top of page
  • Writer's pictureshani eliraz

Losing our cool

A quick explanation: I wrote this blog in early August and decided to shelve it. Then – much to my surprise, a reminder popped on my ToDoIst and said “look at it”.

Initially, I forgot I wrote this blog, I forgot I set the reminder (thank heavens for productivity apps, they do their job well). Only after I read the below, I realised why.

The blog below is a product of a difficult emotional state, one that I believe we all find ourselves in at one time or another; that point in a job or a project or a relationship where we get *so* *so* angry, we don’t know what to do with it. Some people walk out. Some people blow up. These are the intense situations that – whether we like it or not – leave a lasting impression on us.

The content below has not been touched since it was written. It’s a bit ramble-y, but it serves a purpose which is explained later, in the added follow-up at the end.

Thank you for reading.

I have a recurring weekly task on my task list that reminds me to write a blog. More often than not, I already have an idea, because something happened with a colleague or a client or a friend that form the initial sketches of a blog post.

This week, however, when my reminder popped up, the experience I was wrapped up in was one that initially made me think “ugh… this will make a terrible blog”.

Then, maybe, I was thinking, that’s why I should write about it anyway.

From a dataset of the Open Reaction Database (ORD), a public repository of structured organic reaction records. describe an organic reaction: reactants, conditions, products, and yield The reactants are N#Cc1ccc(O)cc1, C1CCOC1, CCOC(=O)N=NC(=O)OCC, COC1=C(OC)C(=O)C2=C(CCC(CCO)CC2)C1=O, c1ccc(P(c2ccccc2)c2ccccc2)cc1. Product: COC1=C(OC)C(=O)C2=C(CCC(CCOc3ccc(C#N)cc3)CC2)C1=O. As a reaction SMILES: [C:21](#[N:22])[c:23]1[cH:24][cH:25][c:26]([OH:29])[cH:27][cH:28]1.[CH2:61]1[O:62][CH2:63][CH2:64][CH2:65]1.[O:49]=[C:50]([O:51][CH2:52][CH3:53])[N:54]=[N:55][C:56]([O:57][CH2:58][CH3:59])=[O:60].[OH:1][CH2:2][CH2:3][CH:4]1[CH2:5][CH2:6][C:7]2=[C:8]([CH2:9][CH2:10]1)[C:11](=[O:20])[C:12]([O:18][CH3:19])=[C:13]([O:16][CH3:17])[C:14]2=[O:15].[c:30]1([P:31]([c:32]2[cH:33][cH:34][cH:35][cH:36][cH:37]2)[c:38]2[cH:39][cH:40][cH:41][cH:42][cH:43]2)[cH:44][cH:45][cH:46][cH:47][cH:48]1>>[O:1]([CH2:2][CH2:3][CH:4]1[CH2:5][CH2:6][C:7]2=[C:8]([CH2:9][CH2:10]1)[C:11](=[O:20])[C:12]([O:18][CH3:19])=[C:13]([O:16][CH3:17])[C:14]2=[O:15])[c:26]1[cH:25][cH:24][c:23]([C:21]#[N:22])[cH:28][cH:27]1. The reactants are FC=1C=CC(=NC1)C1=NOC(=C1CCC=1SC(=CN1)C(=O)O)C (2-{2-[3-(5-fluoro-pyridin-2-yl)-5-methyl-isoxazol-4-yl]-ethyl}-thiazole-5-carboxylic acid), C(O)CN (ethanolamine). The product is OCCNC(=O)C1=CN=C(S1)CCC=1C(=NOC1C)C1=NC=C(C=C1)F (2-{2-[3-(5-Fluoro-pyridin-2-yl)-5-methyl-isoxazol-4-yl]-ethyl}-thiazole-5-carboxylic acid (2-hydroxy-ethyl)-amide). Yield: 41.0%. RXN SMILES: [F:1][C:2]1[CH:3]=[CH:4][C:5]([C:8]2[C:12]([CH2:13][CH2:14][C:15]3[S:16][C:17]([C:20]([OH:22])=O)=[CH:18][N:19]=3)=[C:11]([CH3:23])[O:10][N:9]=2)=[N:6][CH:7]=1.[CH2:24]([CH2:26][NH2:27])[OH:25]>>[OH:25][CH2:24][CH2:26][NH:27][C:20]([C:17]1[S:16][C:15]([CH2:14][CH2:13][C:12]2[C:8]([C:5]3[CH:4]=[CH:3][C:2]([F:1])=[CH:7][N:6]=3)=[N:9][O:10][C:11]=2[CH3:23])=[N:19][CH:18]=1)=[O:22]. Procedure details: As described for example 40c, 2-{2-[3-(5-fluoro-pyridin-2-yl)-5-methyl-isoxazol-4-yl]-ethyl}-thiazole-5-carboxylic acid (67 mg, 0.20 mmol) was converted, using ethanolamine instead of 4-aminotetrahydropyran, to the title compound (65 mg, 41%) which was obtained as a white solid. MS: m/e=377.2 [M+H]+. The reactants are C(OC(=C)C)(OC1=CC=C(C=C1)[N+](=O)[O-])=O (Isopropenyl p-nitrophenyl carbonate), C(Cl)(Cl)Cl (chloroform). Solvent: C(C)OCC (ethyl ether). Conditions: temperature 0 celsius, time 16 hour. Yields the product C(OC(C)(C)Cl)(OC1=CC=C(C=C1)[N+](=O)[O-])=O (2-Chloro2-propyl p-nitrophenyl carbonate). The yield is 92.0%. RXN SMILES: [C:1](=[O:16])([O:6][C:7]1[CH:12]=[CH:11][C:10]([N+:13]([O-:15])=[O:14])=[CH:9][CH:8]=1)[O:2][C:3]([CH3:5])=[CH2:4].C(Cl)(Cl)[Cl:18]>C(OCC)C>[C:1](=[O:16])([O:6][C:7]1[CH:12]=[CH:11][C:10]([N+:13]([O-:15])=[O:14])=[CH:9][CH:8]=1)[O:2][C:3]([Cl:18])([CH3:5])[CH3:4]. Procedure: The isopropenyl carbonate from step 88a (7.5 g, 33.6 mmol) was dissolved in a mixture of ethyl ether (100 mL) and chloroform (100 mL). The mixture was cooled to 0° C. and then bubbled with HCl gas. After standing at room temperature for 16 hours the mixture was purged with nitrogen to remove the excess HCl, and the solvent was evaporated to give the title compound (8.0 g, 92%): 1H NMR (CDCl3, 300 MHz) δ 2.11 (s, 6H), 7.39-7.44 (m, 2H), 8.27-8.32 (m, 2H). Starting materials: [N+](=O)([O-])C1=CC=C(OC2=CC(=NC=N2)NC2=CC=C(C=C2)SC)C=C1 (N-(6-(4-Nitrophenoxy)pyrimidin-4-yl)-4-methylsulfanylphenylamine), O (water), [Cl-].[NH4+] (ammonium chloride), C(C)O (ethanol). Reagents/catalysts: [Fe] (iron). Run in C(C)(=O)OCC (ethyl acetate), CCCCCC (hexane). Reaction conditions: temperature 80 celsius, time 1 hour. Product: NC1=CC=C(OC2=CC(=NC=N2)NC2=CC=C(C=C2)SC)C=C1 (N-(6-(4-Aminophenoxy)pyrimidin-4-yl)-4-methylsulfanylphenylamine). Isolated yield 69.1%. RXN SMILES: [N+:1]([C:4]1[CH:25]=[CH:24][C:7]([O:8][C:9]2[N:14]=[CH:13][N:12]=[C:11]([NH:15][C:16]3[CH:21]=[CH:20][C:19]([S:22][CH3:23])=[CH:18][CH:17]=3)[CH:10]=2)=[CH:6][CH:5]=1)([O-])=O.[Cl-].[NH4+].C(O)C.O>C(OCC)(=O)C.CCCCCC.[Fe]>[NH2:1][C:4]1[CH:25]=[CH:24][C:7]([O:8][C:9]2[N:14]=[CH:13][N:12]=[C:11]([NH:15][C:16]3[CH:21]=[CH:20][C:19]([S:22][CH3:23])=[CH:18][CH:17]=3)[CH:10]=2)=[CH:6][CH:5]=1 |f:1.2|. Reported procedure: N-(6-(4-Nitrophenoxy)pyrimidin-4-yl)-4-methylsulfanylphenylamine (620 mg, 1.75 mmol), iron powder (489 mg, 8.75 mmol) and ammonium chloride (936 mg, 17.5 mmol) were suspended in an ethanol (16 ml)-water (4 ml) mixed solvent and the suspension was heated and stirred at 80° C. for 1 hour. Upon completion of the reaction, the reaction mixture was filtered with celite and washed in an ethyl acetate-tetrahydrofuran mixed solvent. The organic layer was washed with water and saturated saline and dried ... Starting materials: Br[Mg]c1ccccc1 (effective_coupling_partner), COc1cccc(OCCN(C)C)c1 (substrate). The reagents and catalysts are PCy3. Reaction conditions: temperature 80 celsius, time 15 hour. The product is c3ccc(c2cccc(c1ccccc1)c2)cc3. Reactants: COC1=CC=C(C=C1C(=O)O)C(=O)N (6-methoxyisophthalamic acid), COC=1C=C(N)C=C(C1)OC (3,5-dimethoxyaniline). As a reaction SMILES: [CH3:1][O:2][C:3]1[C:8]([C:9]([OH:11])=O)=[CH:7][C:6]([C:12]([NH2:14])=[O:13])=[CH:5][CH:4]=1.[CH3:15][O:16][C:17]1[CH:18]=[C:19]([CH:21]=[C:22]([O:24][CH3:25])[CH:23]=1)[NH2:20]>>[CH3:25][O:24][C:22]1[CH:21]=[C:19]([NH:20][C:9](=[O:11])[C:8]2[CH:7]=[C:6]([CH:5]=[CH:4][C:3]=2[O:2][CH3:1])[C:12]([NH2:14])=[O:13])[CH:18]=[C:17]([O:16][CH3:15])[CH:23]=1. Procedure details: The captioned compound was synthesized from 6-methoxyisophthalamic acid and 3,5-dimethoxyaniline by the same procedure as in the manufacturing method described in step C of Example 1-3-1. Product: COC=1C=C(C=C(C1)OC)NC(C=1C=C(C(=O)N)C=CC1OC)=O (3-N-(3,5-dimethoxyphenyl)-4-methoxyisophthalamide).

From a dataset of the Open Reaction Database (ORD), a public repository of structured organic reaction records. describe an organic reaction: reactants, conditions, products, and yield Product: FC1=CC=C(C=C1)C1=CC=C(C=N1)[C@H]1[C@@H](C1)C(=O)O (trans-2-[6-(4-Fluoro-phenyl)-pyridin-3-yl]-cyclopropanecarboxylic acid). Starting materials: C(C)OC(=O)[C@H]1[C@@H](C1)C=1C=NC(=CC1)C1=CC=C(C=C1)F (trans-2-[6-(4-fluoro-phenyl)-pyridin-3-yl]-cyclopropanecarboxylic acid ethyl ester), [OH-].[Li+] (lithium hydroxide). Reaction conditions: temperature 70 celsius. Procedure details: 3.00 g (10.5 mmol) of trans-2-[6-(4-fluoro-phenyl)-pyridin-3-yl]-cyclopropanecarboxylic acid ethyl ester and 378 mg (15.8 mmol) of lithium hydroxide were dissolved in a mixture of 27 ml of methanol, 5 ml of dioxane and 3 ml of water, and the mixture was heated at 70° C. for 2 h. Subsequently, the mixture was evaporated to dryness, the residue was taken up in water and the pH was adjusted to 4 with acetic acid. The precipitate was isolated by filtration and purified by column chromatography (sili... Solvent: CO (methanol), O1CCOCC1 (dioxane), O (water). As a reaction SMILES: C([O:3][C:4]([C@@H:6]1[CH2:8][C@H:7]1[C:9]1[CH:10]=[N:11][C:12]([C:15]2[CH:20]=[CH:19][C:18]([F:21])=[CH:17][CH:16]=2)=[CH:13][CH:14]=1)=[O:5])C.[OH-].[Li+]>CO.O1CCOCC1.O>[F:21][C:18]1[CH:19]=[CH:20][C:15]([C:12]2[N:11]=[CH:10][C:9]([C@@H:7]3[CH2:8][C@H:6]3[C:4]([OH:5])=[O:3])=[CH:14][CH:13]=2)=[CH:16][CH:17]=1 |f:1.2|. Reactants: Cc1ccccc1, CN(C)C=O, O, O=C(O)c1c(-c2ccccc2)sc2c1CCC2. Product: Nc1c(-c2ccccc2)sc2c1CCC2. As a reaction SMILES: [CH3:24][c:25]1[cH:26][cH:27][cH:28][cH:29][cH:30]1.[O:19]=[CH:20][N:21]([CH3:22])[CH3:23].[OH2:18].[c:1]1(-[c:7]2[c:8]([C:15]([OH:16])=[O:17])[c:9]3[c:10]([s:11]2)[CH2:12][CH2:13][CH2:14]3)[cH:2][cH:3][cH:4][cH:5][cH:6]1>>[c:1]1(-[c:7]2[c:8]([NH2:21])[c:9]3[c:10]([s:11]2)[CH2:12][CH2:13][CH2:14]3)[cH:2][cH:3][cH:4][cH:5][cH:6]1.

Working with people is difficult

It doesn’t matter what techniques we learn, how much supervision we get, how amazing our support network is. Working with people is difficult.

People don’t have to be difficult to make working with them difficult, they just have a mind of their own, and will go off and do whatever they please. And sometimes it’s great, and sometimes it’s the very opposite.

Between misunderstandings and breakdowns

On a lower end of the difficult scale, are the days when people will misunderstand something, and it will be irritating, but usually resolvable. On a higher end of the scale, they will take things we say wildly out of context or radically interpret of the text which will result in a breakdown. This could be a breakdown of understanding, a breakdown of communication or utter collapse of everything. (Drama queen, I know. Sorry).

On a good day, they will agree to have a conversation and reach some kind of compromise. On a bad day, they will either dig their heels in, or tattle to a high power that we didn’t play by the rules (when I did! Honest, Miss, I did!!).

People management is fiction

You can’t manage people. I hate to get philosophical on you, but people cannot be managed. If you think you’re a great manager, it’s because you managed to create shared common goals with your teams. Or you managed to create a set of priorities that appeals to the vast majority of your people.

Point is, it isn’t people you manage. It’s goals and priorities and expectations.

“What’s got into you?!”

I hear some of you asking. That’s a darn good question, reader!

What’s got into me? I lost my cool today. I lost it after a very long time of having held it together. I lost it after having fought so hard in my little social-constructivist corner, seeing the world from others’ perspectives. Being empathetic.